In the opening game of the baseball season between the Boston Red Sox and the
Oakland Athletics in Japan, 11 runs were scored.
That lede would be unsatisfying to most sports fans, because it doesn't indicate
which team won. But it is very like most of the reporting of battles in Iraq:
"The deadliest clashes were in Basra, where at least 47 people were killed and 223
wounded in the two days of fighting," wrote the AP's Kim Gamel in a dispatch March
Ms. Gamel was writing about the opening clashes of Operation Knight's Charge, the
effort by Iraqi Prime Minister Nuri al Maliki to take control of Iraq's second most
populous city from Iranian-backed militias, chiefly the Mahdi Army nominally headed
by the Moqtada al Sadr.
Fighting subsided after Mr. al Sadr called for a cease fire Sunday.
The cease fire "is seen as a serious blow" to Mr. Maliki, because "he had vowed that
he would see the Basra campaign through to a military victory," wrote Erica Goode
and James Glanz of the New York Times Monday.
But Nibras Kazimi, an Iraqi who is a visiting scholar at the Hudson Institute, says
his sources in Iraq tell him "the Mahdi army is losing very badly."
So who's right? It is rare in the annals of war for the side which is winning to
seek a cease fire. And though Mr. al Sadr has said he wants one, Mr. Maliki hasn't
said he'll grant one. "Security operations in Basra will continue," he said Monday.
"The Iraq army has cordoned off the city and is methodically advancing to allow
residents to leave the city amidst the fighting, militants to turn over arms, while
gradually isolating the factions they intend to uproot," a Marine liaison officer to
the Iraqi security forces said in an email Tuesday to radio talk show host Hugh
Why might Mr. al Sadr have sought a cease fire? "Sources in Basra tell TIME that
there has been a large scale retreat in the oil-rich port city because of low morale
and because ammunition is low due to the closure of the Iranian border," TIME
"They were running short of ammunition, food and water," a U.S. military officer
told Bill Roggio of the Long War Journal. "In short, (the Mahdi army) had no
ability to sustain the effort."
That sure doesn't sound like al Sadr's forces were winning. It is easier to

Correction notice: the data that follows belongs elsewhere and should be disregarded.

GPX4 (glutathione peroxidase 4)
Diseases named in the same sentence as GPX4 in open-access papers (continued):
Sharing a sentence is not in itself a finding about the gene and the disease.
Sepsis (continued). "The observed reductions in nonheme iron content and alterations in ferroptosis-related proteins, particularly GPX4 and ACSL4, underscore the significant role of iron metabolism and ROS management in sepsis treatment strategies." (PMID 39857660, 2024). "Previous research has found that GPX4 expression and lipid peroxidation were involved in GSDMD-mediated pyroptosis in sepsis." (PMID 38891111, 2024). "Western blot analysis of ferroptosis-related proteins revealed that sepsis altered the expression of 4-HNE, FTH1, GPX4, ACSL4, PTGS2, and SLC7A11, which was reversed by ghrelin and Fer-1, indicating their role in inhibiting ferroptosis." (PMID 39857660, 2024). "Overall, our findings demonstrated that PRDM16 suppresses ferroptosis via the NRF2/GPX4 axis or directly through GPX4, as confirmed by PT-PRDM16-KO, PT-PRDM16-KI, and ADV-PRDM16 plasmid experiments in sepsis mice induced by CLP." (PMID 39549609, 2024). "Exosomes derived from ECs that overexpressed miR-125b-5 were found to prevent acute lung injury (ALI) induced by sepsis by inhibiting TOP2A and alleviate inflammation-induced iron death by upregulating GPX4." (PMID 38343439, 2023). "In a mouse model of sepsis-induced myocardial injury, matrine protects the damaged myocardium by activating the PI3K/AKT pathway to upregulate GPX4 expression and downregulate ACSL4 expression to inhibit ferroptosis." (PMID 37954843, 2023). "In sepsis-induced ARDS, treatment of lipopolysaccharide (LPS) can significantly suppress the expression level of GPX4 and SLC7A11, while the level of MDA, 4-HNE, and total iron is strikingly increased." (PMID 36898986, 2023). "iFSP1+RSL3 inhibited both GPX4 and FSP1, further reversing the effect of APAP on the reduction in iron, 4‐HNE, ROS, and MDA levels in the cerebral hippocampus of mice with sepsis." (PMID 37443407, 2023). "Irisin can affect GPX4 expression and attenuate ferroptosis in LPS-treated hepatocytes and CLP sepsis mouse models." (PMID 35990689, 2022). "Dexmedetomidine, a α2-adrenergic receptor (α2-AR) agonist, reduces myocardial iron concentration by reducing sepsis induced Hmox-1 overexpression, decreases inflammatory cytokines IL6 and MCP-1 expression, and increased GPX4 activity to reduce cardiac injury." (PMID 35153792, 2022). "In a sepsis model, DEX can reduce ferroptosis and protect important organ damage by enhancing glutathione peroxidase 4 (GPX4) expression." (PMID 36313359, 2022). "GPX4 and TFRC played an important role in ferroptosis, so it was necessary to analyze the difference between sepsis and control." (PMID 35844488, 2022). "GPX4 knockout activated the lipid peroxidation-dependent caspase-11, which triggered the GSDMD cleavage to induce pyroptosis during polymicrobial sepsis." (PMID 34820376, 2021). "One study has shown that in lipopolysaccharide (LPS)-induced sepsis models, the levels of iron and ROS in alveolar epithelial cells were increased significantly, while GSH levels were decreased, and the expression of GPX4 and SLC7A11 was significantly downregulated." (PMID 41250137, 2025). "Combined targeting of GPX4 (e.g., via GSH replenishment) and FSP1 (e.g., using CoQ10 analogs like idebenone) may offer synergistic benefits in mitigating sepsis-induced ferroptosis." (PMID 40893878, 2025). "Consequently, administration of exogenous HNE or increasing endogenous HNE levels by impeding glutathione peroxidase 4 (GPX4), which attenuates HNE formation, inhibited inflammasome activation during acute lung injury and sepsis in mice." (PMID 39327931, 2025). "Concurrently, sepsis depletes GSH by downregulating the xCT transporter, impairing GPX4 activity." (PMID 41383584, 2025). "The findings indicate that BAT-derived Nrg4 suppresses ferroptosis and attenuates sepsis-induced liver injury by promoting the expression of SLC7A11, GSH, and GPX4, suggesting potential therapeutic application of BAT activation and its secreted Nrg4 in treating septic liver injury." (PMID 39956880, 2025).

maintain the illusion that they were when friendly, enemy and noncombatant
casualties are lumped together.
His sources in the U.S. military tell him the Mahdi army was getting pounded, Bill
Roggio said. "According to an unofficial tally... 571 Mahdi army fighters have been
killed, 881 have been wounded, 490 have been captured, and 30 have surrendered over
the course of seven days of fighting."
"The U.S. and Iraqi military never came close to inflicting casualties at such a
high rate during the height of major combat operations against al Qaida in Iraq
during the summer and fall of 2007," he said.
The Mahdi army has won by surviving, media analysts say. But it seems apparent the
Mahdi army survived by quitting.
Mr. al Sadr offered the cease fire after two Iraqi members of Parliament travelled
to Iran to meet with the head of the Qods (Jerusalem) force of the Iranian
Revolutionary Guard Corps, the McClatchy Newspapers reported. The lawmakers urged
Brigadier Gen. Qassem Suliemani to lean on Mr. al Sadr (who is in Iran) to offer the
If true (Mr. Kazimi's government source in Baghdad described it as a "naive
fabrication"), the McClatchy story indicates the Mahdi army is under Iranian
Why would Iran want the fighting to stop?
"The Iranians have realized that they no longer can use the Shiite militia threat to
force Washington's hand on Iraq without jeopardizing their own interests,"
speculated STRATFOR, a private intelligence service.
Fighting among Shia factions, and the increasing independence of Shia factions they
thought they controlled has virtually dashed hopes Iran would be able to dominate
Iraq through Shia proxies, STRATFOR said.
"The mullahs know that they are losing," said Michael Ledeen of the American
Enterprise Institute. "Their great dream of driving America out of Iraq, which
seemed to be about to be fulfilled just a year and a half ago, has now turned into
the nightmare of humiliation and defeat for the Islamic republic. The Maliki
government is attacking the remnants of the Mahdi army in Basra, that same
government the mullahs thought they had under control."